</ol>
=== Investigation 4: How do you use scp and sftp. ===
{{Admon/note | Use your fedora2 centos2 VM | Complete this investigation on your fedora2 centos2 VM.}}
{{Admon/note | | There are 2 common command line tools for transferring files between hosts over an encrypted ssh connection, <code>scp</code> and <code>sftp</code>.<br /> <code>sftp</code> is an interactive file transfer program that functions much like an ftp client. }}
# To connect to a remote host type the command:<br /><code>sftp ops235@fedora3centos3</code>
# This will establish an interactive session after authentication.
# Type <code>help</code> to see the list of sftp commands at any time.
# Try using <code>sftp</code> to transfer files back and forth between hosts.
# As you did previously you can also use the <code>scp</code> command to copy files to and from remote hosts and even from one remote host to another.
# Use <code>scp</code> to copy your services file to the fedora3 centos3 host into the /tmp directory. (The path on a remote host follows the ''':''') using the command: <br /><code>scp /etc/services ops235@fedora3centos3:/tmp</code># Experiment with <code>scp</code> to copy a file from fedora3 centos3 directly to fedora1centos1.{{Admon/tip| SELinux | SELinux may prevent ssh from accessing your home directories on Fedora 1 centos1 because you created a new filesystem there. You can reset the security context of the /home directory with this command: <code>restorecon -Rv /home</code>}}
=== Investigation 5: How do you use ssh to tunnel X. ===
{{Admon/note | Use your fedora2 centos2 and fedora1 centos1 VMs | Complete this investigation on your fedora2 centos2 and fedora1 VM'scentos1 VMs.}}
{{Admon/tip | fedora1 centos1 VM iptables and ssh service | You may need to adjust the firewall on your fedora1 centos1 host to complete this section, and verify that the sshd service is running on that VM.}}
You can also use ssh to tunnel window and bitmap information. Allowing us to login to a remote desktop host and run a Xwindows application such as <code>gedit</code> or <code>firefox</code> and the application will run on the remote host but be displayed on the local host.
<!-- * In order to allow remote users to tunnel your X window (GUI) applications you must configure <code>sshd</code> to forward this type of data.# Edit the sshd configuration file on fedora1. <code>/etc/ssh/sshd_config</code> and edit or uncomment the following:<pre>X11Forwarding yesX11DisplayOffset 10X11UseLocalhost yes</pre><ol><li value="2"> Restart the <code>sshd</code> service on fedora1 using the command:<br /><code>service sshd restart</code> --># From fedora2 centos2 <code>ssh</code> to fedora1 centos1 using the following command:<br /><code>ssh -X -C user@fedora1centos1</code> (Where 'user' is your learn account on fedora1centos1). The <code>-X</code> enables the forwarding of X window information, and the <code>-C</code> enables compression for better performance.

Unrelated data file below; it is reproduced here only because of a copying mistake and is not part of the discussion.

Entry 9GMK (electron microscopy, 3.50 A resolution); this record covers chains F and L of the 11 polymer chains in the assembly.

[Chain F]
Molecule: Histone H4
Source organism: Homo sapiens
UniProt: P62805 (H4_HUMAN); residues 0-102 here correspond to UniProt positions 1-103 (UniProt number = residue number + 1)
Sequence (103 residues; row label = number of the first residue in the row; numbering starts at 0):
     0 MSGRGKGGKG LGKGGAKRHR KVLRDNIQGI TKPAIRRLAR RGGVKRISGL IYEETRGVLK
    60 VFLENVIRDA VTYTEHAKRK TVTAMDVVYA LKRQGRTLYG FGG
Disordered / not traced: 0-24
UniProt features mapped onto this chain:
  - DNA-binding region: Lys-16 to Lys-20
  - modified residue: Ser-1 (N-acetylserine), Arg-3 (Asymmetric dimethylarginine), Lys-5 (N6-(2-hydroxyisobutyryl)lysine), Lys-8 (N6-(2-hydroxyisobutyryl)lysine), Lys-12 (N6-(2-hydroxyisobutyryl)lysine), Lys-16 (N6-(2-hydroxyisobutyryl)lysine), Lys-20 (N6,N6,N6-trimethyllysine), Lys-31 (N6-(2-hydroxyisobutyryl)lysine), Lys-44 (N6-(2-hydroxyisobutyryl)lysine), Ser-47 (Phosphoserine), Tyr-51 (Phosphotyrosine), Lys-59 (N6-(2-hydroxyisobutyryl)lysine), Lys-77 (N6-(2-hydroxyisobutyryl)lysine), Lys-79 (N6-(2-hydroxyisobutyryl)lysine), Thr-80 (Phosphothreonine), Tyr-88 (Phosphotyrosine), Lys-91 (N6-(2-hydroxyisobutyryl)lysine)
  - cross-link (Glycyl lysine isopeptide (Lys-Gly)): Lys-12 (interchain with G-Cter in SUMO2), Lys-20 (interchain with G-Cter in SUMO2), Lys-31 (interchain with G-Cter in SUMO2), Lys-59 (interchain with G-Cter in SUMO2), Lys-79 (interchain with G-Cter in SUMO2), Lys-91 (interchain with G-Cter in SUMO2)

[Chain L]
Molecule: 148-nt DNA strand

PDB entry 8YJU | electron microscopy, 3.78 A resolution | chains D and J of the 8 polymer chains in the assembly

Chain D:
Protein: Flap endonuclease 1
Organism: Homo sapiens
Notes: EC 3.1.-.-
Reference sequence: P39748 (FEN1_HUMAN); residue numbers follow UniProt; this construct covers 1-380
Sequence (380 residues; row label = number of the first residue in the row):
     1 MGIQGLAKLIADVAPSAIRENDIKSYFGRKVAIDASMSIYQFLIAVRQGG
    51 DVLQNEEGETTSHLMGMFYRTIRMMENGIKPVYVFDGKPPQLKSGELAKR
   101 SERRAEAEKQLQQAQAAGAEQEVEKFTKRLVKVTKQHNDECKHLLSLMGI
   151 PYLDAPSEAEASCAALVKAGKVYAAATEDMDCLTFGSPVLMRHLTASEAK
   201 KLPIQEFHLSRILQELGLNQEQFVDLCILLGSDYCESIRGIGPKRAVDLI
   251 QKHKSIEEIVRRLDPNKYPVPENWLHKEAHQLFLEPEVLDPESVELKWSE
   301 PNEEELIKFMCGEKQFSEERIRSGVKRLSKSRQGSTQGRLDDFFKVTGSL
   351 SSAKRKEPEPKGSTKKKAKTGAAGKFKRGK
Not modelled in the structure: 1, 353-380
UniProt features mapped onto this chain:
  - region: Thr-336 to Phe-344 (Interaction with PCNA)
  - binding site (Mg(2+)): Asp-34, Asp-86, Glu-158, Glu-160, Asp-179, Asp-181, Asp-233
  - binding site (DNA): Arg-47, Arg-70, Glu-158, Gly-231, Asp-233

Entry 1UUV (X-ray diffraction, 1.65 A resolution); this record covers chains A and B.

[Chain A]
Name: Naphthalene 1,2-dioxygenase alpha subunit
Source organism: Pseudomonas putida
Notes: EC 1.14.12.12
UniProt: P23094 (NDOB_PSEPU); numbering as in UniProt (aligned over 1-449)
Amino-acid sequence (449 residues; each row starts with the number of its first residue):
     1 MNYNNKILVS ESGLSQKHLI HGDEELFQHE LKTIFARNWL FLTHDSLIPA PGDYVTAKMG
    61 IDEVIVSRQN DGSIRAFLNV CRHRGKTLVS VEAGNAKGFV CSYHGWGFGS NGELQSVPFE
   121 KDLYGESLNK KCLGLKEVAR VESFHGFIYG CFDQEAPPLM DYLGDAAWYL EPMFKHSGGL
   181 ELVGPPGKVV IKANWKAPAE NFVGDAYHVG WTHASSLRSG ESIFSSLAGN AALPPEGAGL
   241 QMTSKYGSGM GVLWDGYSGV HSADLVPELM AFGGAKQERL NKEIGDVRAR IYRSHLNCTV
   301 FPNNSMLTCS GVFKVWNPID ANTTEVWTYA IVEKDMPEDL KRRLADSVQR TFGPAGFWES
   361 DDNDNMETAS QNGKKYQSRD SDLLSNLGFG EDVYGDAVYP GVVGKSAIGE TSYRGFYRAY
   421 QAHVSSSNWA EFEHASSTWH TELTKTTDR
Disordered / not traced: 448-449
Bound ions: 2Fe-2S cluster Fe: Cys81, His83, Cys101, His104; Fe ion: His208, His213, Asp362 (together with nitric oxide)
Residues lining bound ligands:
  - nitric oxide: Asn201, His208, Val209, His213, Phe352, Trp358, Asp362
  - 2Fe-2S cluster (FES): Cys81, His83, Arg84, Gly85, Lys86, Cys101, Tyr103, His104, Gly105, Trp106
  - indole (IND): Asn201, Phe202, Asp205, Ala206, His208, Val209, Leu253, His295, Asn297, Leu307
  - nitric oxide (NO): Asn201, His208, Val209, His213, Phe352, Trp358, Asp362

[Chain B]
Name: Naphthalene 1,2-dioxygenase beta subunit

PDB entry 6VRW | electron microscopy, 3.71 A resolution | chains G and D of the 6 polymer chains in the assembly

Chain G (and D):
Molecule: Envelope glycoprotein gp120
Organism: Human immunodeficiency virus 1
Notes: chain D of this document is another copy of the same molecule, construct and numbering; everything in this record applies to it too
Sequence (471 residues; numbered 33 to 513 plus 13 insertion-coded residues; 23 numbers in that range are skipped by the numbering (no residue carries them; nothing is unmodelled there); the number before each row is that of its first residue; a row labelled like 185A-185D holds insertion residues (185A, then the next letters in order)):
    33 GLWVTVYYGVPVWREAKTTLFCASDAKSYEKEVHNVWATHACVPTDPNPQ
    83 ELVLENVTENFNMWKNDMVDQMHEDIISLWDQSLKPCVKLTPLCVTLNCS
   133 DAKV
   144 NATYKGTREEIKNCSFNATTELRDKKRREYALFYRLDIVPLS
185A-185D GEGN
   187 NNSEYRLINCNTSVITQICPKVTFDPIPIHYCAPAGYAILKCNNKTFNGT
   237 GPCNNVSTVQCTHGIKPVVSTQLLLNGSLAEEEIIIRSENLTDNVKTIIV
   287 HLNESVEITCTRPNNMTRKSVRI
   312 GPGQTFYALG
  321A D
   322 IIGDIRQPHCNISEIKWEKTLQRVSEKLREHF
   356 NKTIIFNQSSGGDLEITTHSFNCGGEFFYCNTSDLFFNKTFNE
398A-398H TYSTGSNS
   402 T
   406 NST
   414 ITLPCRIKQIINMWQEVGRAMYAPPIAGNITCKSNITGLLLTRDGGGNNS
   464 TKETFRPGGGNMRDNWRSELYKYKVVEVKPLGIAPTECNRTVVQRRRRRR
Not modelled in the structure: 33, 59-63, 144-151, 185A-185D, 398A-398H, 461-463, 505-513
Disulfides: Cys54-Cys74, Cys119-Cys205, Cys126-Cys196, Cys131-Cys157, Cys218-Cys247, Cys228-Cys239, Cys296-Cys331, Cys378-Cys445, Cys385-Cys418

# Once connected run the <code>gedit</code> application. (Gnome Text Editor)
# The gedit window will display on fedora2 centos2 but it is running fedora1centos1.
# Enter some text and save a file with <code>gedit</code>.
# Exit <code>gedit</code>.
# Where was the file saved?
# Experiment with running other GUI applications through <code>ssh</code>.
 
'''Answer the Investigation 5 observations / questions in your lab log book.'''
 
== Further Securing your Secure Shell Connection ==
=== Investigation 6: How do you use ssh to tunnel other traffic. ===
{{Admon/note | Use your fedora2 centos2 and fedora1 centos1 VMs | Complete this investigation on your fedora2 centos2 and fedora1 VM'scentos1 VMs.}}
{{Admon/note | | You can also use an ssh connection to tunnel other types of traffic. There could be different reasons for doing this. For example tunneling traffic for an unencrypted application/protocol through ssh can increase the security of that application. Alternatively you could use it to circumvent a firewall that is blocking traffic you wish to use but allows ssh traffic to pass through.}}
# You will be working with the 2nd scenario of bypassing a firewall that blocks http traffic.
# In this investigation fedora1 centos1 will be your http server and fedora2 centos2 will be your client.# On the HTTP server (fedora1), make sure the Apache web server is installed by typing the command:<br /><code>rpm -q httpd</code># If it is installed check the configuration of the service to see if it is automatically started at any runlevels by issuing using the command:<br /><code>systemctl status httpd.servicechkconfig h</code>command.# If it has not been started automatically start the service using the service command:<br /><code>systemctl start httpd.service</code># Confirm that httpd is listening to TCP/80 using the netstat command:<br /><code>netstat -atnp</code>.